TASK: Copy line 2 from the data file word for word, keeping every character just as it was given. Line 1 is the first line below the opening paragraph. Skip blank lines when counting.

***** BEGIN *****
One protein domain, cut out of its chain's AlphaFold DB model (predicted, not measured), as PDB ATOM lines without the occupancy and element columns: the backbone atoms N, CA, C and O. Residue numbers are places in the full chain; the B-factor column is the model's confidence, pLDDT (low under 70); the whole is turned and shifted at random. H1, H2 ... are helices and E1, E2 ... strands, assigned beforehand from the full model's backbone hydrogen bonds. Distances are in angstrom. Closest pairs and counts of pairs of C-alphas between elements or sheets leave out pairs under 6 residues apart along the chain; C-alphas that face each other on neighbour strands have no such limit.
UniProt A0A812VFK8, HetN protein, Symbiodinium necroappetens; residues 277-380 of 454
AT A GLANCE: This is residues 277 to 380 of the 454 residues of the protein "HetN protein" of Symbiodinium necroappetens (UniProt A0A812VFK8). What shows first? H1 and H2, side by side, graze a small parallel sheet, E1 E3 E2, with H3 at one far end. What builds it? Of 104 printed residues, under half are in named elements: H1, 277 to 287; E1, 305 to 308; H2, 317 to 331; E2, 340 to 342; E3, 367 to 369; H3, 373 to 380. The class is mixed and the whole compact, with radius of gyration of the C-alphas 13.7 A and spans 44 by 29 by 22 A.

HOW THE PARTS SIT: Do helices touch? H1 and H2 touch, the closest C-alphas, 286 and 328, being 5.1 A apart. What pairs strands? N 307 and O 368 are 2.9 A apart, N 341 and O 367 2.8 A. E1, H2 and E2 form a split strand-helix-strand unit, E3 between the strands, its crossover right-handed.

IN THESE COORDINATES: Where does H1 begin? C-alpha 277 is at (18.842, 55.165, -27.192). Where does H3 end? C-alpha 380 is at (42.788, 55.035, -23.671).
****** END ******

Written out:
AT A GLANCE: This is residues 277 to 380 of the 454 residues of the protein "HetN protein" of Symbiodinium necroappetens (UniProt A0A812VFK8). What shows first? H1 and H2, side by side, graze a small parallel sheet, E1 E3 E2, with H3 at one far end. What builds it? Of 104 printed residues, under half are in named elements: H1, 277 to 287; E1, 305 to 308; H2, 317 to 331; E2, 340 to 342; E3, 367 to 369; H3, 373 to 380. The class is mixed and the whole compact, with radius of gyration of the C-alphas 13.7 A and spans 44 by 29 by 22 A.